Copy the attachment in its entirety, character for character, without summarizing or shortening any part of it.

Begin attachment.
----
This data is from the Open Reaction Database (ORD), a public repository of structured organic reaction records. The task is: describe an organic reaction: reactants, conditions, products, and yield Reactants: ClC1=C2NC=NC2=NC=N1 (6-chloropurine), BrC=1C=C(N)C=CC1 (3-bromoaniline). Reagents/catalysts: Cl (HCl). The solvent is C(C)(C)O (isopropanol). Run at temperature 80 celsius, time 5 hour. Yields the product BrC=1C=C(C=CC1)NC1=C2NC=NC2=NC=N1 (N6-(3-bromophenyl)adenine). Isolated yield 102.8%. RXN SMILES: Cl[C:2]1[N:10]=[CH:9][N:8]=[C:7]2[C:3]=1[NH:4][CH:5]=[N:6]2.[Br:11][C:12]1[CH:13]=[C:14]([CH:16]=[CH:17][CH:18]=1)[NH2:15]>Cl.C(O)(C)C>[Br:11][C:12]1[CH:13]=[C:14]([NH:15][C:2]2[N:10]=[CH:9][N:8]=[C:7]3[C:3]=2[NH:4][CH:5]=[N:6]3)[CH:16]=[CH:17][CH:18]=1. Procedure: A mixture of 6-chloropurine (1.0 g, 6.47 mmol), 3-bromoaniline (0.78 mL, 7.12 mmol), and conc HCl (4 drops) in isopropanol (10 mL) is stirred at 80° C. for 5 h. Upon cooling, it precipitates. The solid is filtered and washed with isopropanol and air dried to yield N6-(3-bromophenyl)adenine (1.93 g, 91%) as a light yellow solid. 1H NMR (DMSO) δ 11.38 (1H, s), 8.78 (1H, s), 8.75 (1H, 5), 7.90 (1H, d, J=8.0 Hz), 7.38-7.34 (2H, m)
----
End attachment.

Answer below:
This data is from the Open Reaction Database (ORD), a public repository of structured organic reaction records. The task is: describe an organic reaction: reactants, conditions, products, and yield Reactants: ClC1=C2NC=NC2=NC=N1 (6-chloropurine), BrC=1C=C(N)C=CC1 (3-bromoaniline). Reagents/catalysts: Cl (HCl). The solvent is C(C)(C)O (isopropanol). Run at temperature 80 celsius, time 5 hour. Yields the product BrC=1C=C(C=CC1)NC1=C2NC=NC2=NC=N1 (N6-(3-bromophenyl)adenine). Isolated yield 102.8%. RXN SMILES: Cl[C:2]1[N:10]=[CH:9][N:8]=[C:7]2[C:3]=1[NH:4][CH:5]=[N:6]2.[Br:11][C:12]1[CH:13]=[C:14]([CH:16]=[CH:17][CH:18]=1)[NH2:15]>Cl.C(O)(C)C>[Br:11][C:12]1[CH:13]=[C:14]([NH:15][C:2]2[N:10]=[CH:9][N:8]=[C:7]3[C:3]=2[NH:4][CH:5]=[N:6]3)[CH:16]=[CH:17][CH:18]=1. Procedure: A mixture of 6-chloropurine (1.0 g, 6.47 mmol), 3-bromoaniline (0.78 mL, 7.12 mmol), and conc HCl (4 drops) in isopropanol (10 mL) is stirred at 80° C. for 5 h. Upon cooling, it precipitates. The solid is filtered and washed with isopropanol and air dried to yield N6-(3-bromophenyl)adenine (1.93 g, 91%) as a light yellow solid. 1H NMR (DMSO) δ 11.38 (1H, s), 8.78 (1H, s), 8.75 (1H, 5), 7.90 (1H, d, J=8.0 Hz), 7.38-7.34 (2H, m)